To celebrate National Women’s Month, the Phippen Museum is opening an exhibition representing a broad overview of fine art by women artists who lived and worked in the Southwest during the first half of the 20th century. A special Opening Reception and Members Preview is scheduled on at 5:30 p.m. Friday, March 17 with butler-passed hors d’oeuvres and a cash bar.

Not only did these artists teach and write about art; they illustrated books and were well-respected for their skill and talent. Each of these women artists possessed an independent spirit that allowed them to rise above the standards and social constraints of the time to carve a path for themselves in fine art, a news release stated.

For more than 180 years, women artists have been inspired by the American West, producing works of art as varied as the region itself and distinctive for their power and imagination. Unfortunately, their efforts received relatively little attention until recently, due primarily to a view long held by many that only male artists could effectively capture the true vitality and virility of the West in their work. But beginning in the early 1890s and continuing into the 1930s, women artists enjoyed greater opportunities for recognition. Their increasing numbers and successes in the fields of art and illustration led to their growing acceptance as professional artists. Eventually, organizers of many exhibitions, some of which were international in scope, began inviting women to participate.

The dominance of the new modernism in 1913 continued virtually unchallenged until the early 1960s, when a resurgence of interest and nostalgia for America’s past, especially the era of the frontier and the settling of the West, led to a dramatic increase in the popularity of western realism and, for the first time, its acceptance in eastern circles. Since then, the number of art museums and galleries featuring western art has grown dramatically, as has the number of women artists depicting its varied historical and contemporary themes, the release stated.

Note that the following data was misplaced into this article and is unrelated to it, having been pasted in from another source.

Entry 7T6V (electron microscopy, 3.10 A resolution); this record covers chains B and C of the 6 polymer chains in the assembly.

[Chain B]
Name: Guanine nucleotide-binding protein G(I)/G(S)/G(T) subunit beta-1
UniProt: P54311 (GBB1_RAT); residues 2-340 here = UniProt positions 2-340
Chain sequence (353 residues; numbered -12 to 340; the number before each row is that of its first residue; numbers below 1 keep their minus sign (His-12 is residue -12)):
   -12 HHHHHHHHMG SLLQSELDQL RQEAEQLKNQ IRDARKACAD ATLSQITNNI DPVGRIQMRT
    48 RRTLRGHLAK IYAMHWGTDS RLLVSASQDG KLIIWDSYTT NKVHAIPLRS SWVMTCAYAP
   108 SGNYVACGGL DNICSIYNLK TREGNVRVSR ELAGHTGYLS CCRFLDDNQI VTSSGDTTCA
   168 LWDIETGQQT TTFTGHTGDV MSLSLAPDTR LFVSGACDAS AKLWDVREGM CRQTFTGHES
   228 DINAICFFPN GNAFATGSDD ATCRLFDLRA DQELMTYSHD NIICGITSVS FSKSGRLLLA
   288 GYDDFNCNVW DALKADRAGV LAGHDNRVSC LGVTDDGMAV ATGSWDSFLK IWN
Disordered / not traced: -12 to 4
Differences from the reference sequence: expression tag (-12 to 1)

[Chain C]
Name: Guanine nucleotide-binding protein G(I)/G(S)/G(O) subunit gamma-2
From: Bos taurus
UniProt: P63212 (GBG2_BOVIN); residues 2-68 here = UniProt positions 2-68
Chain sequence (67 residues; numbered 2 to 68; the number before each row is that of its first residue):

This unique exhibition pays tribute to the adventurous and often independent women artists who came from eastern big cities, settled in Arizona, and made their living by depicting the beauty of the Southwest, its people, and its wide-open spaces. Undeterred by the challenges of settling in early Arizona, they outnumbered male artists in the area and explored a wild region that was largely unknown to the rest of the country around the turn of the century. This fascinating display is comprised of pieces from the Museum’s Permanent Collection, the Picerne Collection, and private lenders.

Members are admitted free of charge and guests for $20 each.

For additional information on this event, please call (928)778-1385 or visit the Phippen Museum’s website at

Information provided by the Phippen Museum.

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